35. I’m not posting this as an official update announcement as it’s not finished but wanted to whet your appetites. Also big shoutout to @Michael Steil and @Frank van den Hoef. Frank wrote the main driver which was way faster and more complete than the old one and Micheal extended its functionality. The next emulator release has major improvements to the DOS for the SD card filesystem. The main ones are: A lot of progress has been made with the X16 DOS. It's almost feature complete, and almost has feature parity with CMD floppy and hard drives. • Long filename support • You can open files for reading (OPEN2,8,2,"FILE") or for writing (OPEN2,8,2,"FILE,P,W"), read and write data, have four of them open at the same time, etc. etc. • Overwriting files is done with "@:". • You can copy files (DOS"C:BACKUP=ORIGINAL"), concatenate files (DOS"C:ALL=FILE*"), all with wildcards. • You can rename files (DOS"C:NEW=OLD"). • You can delete files (DOS"S:R*,Q*"). • You can lock/unlock files (DOS"L:R*" or DOS"F-L:R*"/DOS"F-U:R*"). • Like on CMD devices, create directories (DOS"MD:DIR), delete them (DOS"RD:DIR), change them (DOS"CD:DIR). • You can use paths everywhere (DOS"C//BACKUP/:FILE.TXT=FILE.TXT", DOS"$//BACKUP/:A*") • All commands and paths support drive/media numbers (DOS"$1:*"), but only 0 (current) and 1 (only supported partition) work. • You can get partitioning info (DOS"GP"+CHR$(1)) like on CMD hard disks. • You can even read/write DOS memory and execute code in a DOS context (M-R, M-W, M-E). Yeah, not that useful. • All error messages on the status channel (just type "DOS") are consistent with 1541/1571/CMD drives, e.g. 01, FILES SCRATCHED,05,00 etc. What's missing: • Open file for appending (,P,A). • Show/change disk name. • mkfs (N) • fsck (`V') • timestamp support What's missing that I'm not sure should be added: • REL files • block read/write API Sent from my iPhone using Tapatalk
    15 points
  36. Big thanks to the new team members for stepping up. We’re excited that the website and community will endure. Happy 2022 everyone!
    14 points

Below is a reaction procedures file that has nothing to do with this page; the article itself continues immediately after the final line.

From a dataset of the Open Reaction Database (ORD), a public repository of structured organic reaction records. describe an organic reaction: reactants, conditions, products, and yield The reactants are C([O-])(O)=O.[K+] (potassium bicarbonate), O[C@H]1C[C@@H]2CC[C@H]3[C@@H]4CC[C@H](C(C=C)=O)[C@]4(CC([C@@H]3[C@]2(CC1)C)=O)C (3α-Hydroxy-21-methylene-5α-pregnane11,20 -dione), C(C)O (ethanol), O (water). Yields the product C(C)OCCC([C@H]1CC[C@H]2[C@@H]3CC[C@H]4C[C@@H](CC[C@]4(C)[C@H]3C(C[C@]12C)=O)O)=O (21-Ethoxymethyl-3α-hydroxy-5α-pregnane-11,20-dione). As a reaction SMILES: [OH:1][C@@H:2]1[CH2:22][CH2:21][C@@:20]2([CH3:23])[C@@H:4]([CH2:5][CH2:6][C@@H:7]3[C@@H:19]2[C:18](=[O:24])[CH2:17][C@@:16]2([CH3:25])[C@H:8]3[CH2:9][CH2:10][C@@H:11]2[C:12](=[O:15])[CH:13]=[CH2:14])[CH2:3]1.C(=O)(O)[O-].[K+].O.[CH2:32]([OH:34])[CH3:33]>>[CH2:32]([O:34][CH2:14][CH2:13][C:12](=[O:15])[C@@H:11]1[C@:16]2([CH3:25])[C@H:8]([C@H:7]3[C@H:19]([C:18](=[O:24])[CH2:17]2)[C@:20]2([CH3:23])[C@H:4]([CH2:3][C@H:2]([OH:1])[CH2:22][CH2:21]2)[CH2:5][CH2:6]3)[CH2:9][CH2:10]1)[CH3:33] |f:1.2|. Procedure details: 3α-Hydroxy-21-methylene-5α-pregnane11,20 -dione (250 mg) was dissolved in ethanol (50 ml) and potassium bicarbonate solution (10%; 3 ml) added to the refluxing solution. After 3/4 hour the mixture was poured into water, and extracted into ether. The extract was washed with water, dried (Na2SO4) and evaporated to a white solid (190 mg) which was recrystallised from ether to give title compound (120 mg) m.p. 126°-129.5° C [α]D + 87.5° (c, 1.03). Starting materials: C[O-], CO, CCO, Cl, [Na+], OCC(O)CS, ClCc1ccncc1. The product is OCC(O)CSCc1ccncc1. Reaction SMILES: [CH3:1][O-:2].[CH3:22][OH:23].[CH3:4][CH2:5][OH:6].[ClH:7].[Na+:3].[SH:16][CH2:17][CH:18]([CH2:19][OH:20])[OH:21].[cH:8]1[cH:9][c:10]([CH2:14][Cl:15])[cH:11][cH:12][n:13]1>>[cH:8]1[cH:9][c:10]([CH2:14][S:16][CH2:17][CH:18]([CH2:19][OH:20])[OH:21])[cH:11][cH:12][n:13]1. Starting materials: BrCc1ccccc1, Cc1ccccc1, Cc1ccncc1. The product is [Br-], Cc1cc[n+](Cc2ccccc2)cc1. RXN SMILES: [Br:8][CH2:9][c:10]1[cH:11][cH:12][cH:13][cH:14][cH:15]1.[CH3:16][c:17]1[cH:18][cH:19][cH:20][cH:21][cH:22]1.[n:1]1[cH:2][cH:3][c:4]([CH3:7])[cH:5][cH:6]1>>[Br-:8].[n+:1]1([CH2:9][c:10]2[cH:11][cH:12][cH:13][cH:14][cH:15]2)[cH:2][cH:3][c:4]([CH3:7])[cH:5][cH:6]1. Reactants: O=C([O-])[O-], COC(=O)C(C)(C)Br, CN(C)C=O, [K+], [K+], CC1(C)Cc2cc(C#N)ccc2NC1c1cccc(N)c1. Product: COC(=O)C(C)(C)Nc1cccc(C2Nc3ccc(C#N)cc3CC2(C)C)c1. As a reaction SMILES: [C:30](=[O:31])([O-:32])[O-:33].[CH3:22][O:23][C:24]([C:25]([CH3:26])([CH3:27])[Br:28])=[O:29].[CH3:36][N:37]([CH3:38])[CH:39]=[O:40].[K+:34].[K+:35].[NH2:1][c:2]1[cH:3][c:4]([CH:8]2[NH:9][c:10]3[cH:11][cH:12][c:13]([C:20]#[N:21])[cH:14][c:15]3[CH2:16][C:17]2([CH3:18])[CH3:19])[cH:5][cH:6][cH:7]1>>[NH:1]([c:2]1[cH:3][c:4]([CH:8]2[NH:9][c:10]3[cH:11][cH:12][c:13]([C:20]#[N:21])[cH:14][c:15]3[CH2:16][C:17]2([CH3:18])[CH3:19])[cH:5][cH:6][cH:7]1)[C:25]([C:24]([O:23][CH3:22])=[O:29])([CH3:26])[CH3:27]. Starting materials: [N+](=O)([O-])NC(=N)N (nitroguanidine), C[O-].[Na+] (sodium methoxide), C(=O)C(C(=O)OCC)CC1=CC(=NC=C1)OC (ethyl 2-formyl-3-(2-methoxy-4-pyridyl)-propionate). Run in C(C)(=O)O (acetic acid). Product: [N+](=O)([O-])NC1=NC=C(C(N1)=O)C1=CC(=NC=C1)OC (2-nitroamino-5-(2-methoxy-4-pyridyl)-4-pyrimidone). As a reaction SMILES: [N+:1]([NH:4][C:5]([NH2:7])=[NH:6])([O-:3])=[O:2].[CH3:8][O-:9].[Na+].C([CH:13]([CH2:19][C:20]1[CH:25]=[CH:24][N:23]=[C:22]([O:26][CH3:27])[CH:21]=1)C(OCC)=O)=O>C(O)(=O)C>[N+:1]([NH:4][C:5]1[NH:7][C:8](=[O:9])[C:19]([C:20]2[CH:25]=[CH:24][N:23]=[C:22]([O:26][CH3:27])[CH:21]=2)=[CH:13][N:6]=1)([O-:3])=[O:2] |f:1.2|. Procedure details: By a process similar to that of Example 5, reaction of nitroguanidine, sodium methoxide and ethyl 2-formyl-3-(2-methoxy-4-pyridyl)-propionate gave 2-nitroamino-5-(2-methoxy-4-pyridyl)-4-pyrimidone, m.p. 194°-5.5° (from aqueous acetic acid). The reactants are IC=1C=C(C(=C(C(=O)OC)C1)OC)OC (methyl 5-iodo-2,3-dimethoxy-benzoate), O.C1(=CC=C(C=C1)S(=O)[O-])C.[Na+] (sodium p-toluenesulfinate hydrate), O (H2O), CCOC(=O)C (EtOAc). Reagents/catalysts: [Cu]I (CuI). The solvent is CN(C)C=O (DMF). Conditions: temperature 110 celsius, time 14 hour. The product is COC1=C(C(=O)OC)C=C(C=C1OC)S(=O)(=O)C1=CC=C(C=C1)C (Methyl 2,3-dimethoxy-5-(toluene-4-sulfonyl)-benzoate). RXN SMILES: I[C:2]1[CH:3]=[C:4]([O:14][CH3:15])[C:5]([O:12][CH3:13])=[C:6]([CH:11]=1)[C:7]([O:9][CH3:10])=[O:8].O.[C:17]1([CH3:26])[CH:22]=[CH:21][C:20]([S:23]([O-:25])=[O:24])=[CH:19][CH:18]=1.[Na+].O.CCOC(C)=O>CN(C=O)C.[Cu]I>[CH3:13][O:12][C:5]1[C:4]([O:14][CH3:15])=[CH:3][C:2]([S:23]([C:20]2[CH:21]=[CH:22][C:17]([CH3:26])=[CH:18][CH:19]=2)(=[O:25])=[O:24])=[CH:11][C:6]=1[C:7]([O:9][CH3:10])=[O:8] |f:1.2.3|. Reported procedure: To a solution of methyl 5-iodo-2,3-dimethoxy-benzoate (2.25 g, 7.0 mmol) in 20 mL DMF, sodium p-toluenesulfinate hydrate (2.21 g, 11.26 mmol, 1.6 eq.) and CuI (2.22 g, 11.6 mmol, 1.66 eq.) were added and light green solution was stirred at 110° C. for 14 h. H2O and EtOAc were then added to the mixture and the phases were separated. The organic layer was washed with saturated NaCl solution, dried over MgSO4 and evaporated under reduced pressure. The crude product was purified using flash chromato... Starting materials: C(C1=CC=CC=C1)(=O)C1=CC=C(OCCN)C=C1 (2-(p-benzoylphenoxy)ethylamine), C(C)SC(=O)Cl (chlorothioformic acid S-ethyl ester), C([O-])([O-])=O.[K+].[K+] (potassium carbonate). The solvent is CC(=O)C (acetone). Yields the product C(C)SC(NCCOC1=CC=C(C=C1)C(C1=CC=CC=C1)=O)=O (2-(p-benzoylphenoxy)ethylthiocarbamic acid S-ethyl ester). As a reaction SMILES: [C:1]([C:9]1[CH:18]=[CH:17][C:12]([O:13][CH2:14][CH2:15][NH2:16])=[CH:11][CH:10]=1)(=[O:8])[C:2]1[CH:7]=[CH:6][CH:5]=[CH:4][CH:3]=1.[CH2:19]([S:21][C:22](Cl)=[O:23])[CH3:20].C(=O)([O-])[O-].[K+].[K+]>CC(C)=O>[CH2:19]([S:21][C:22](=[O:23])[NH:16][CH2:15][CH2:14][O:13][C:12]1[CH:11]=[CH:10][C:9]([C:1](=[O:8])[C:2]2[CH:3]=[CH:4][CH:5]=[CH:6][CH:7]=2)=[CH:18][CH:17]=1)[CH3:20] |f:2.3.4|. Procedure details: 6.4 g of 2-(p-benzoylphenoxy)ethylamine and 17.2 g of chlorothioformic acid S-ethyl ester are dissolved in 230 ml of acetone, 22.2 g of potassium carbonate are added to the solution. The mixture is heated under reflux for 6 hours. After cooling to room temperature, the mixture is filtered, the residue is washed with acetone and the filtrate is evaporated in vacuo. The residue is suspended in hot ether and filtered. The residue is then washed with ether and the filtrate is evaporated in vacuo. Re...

37. I wrote a series of blog posts/articles on Commander X16 architecture and coding. I have started with focus on beginners and then slowly moved to more advanced topics and techniques. First I tackle smaller chunks and use simple examples to show the topic in practice. After enough new knowledge is covered I write a complete game to utilize several of the techniques to illustrate how it all comes together so each new complete project is more complex than the one before. I do cover only Commander X16 specific so I recommend reading Commodore C64 BASIC tutorials and guides. Please note that the games and most examples are written with a goal to be as clearly readable and understandable so there is very little source code optimizations. Snake Game This game is written in very clean BASIC with very little trickery so not much special Commander X16 knowledge is required. We do VPOKE directly into video memory so only understanding of fundamentals is required. Recommended reading VERA Overview Topics Covered in Game Analyzing the game itself is a great way to learn basics like: How to structure source code (outer loops, game loop) What is Game loop Use of Data structure like multiple Arrays How to read Joystick, Keyboard How to use VPOKE to “talk to” VERA Video RAM organization and using colors Writing to certain location on the screen Using PETSCII control characters to display messages and title screen GOTO Crazy Snake Tutorial GOTO Download Tetris Clone This game introduces some more advanced features of Commander X16 and we have to take a bit more care of how to use data structures and optimize some parts of the game to make it playable. Recommended reading VERA Overview Tiles in Basic I - Video Modes 0 and 1 Colors and Palettes Topics Covered in Game Tetris clone requires us to improve on pretty much all parts of the snake game structure: We have additional loops outside and inside game loop Advanced game collisions based on screen state Pre-calculate relative positions of four segments of each tetromino Customize color palette Customize tiles (characters) Speed increase per level Adding sound to the game GOTO Crazy Tetrominoes Tutorial GOTO Download Boulder Dash style game With this game we are using most of the Commander X16 hardware capabilities and we are getting close to squeezing most out of it for BASIC games. We have to pay close attention to timings, synchronizing scrolling and animation, take care of different types of collisions, etc. Recommended reading VERA Overview Tiles in Basic I - Video Modes 0 and 1 Sprites in Basic I - Setup Sprites in Basic II - Animation Scrolling and Layers in BASIC Colors and Palettes Simplest Sound Effects Library for BASIC Font Library for Commander X16 Topics Covered in Game This game is taking advantage of hardware features of Commander X16 to the level it almost looks like 16bit game or something written in Assembly for 8 bit computer like: Two phase approach to development Full color mode Full screen scrolling Two layer graphics Scrollable playfield Static HUD Animated full color sprites 256 color title screen in graphics mode Advanced physics and game mechanics Loading assets to memory from binary files for: Tileset Sprite Sheet Fonts Sound effects library Title screen GOTO Crazy Boulders Tutorial GOTO Download Lunar Lander style game With this game we are using most of the Commander X16 hardware capabilities and we are getting close to squeezing most out of it for BASIC games. Due to pixel perfect collision detection requirement we had to use small machine code routine. Recommended reading VERA Overview Tiles in Basic I - Video Modes 0 and 1 Sprites in Basic I - Setup Sprites in Basic II - Animation Scrolling and Layers in BASIC Colors and Palettes Music Player Library for BASIC Programs Font Library for Commander X16 Topics Covered in Game This game is taking advantage of hardware features of Commander X16 to the level it almost looks like 16bit game or something written in Assembly for 8 bit computer like: Integration of machine code, Assembly source code is available Full color mode 256 Color Title screen Two layer graphics Bitmap background Tile based HUD Full color sprites Advanced physics and game mechanics Loading assets to memory from binary files for: Tileset - fonts Sprite Sheet Background music Title screen GOTO Crazy Lander Tutorial GOTO Download